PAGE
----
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Selective Survival of Crust Paul Morgan Department of Geology Northern Arizona University Flagstaff, Arizona, USA Penrose Conference Lander, WY; 14-18.

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Presentation on theme: "Selective Survival of Crust Paul Morgan Department of Geology Northern Arizona University Flagstaff, Arizona, USA Penrose Conference Lander, WY; 14-18."— Presentation transcript:

1 Selective Survival of Crust Paul Morgan Department of Geology Northern Arizona University Flagstaff, Arizona, USA Penrose Conference Lander, WY; June 2006

2 Conclusions As we go back in time, intrinsic crust radiogenic heat production becomes an important factor in the selective survival of crust. As we go back in time, intrinsic crust radiogenic heat production becomes an important factor in the selective survival of crust. Different amounts of the heat producing elements preserved in “average” Archean and later continental crust may be able to explain the Hadean-Archean and the Archean-Proterozoic transitions. Different amounts of the heat producing elements preserved in “average” Archean and later continental crust may be able to explain the Hadean-Archean and the Archean-Proterozoic transitions.

3 Plate Tectonic Basics 1968: Beatles, Bellusov, Rigid Body Rotations 1968: Beatles, Bellusov, Rigid Body Rotations From: Sandwell, Anderson & Wessel, Global Tectonic Maps, in press. ftp.topex.ucsd.edu Well-located Earthquakes with Magnitude >5.1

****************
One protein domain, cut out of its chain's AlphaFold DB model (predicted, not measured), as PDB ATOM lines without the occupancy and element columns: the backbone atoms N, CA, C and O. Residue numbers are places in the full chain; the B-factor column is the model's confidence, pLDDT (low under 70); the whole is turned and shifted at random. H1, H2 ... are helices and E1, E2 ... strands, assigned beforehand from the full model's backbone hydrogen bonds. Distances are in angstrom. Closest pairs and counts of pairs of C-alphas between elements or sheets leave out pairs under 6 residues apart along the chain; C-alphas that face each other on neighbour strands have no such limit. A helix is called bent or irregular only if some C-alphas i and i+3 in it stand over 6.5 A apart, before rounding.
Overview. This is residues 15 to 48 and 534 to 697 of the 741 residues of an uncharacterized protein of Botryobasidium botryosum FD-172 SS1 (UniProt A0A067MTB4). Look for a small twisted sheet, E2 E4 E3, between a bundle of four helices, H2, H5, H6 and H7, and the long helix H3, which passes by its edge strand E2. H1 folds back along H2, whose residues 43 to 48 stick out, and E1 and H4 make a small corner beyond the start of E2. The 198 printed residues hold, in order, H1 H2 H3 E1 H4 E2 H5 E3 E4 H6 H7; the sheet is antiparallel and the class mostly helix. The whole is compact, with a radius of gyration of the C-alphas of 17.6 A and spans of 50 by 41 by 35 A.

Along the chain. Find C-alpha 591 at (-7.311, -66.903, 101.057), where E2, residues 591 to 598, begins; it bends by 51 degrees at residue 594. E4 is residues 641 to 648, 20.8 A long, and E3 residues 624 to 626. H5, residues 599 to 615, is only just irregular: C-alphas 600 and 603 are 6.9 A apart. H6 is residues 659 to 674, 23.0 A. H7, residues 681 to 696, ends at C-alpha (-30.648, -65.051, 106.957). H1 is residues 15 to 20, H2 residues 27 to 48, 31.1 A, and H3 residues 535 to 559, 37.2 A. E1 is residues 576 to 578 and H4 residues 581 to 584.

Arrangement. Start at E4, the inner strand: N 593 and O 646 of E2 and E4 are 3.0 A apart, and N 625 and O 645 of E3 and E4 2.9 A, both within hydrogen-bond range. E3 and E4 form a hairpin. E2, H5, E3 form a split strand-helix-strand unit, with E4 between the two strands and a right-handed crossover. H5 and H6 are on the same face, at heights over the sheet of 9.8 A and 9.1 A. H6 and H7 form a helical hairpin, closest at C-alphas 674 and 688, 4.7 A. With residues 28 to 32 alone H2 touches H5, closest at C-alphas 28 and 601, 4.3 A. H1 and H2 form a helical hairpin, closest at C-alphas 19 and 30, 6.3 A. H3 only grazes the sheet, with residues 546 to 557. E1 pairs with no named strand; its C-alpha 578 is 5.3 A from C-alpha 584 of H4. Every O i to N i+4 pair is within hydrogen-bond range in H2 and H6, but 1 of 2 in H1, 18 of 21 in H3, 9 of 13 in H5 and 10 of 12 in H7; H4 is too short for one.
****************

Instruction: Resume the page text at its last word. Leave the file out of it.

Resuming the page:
4 When did Plate Tectonics Start? 1928/1929! Arthur Holmes, Proc. Phil. Soc. Edinburgh, 1928/29

5 Thermal Constraints on Selective Survival of Crust (Lithosphere) UseUse Observations of “average” intrinsic radiogenic heat production in samples of surviving crust Observations of “average” intrinsic radiogenic heat production in samples of surviving crust Known decay constants for the unstable isotopes that contribute to this radiogenic heat production ( 232 Th, 235, 238 U, 40 K) Known decay constants for the unstable isotopes that contribute to this radiogenic heat production ( 232 Th, 235, 238 U, 40 K) Laboratory data for estimates of strength parameters of rocks of different compositions to give lithospheric strength profiles Laboratory data for estimates of strength parameters of rocks of different compositions to give lithospheric strength profiles

6 Calculate Geotherms Geotherms For lithospheres with different crustal thicknesses and heat production as a function of time back to 4.5 GaFor lithospheres with different crustal thicknesses and heat production as a function of time back to 4.5 Ga Crustal strength profiles for these geotherms Crustal strength profiles for these geotherms Whether these lithospheric sections have enough integrated strength to maintain thickness, or spontaneously thin making them susceptible to subduction. Whether these lithospheric sections have enough integrated strength to maintain thickness, or spontaneously thin making them susceptible to subduction.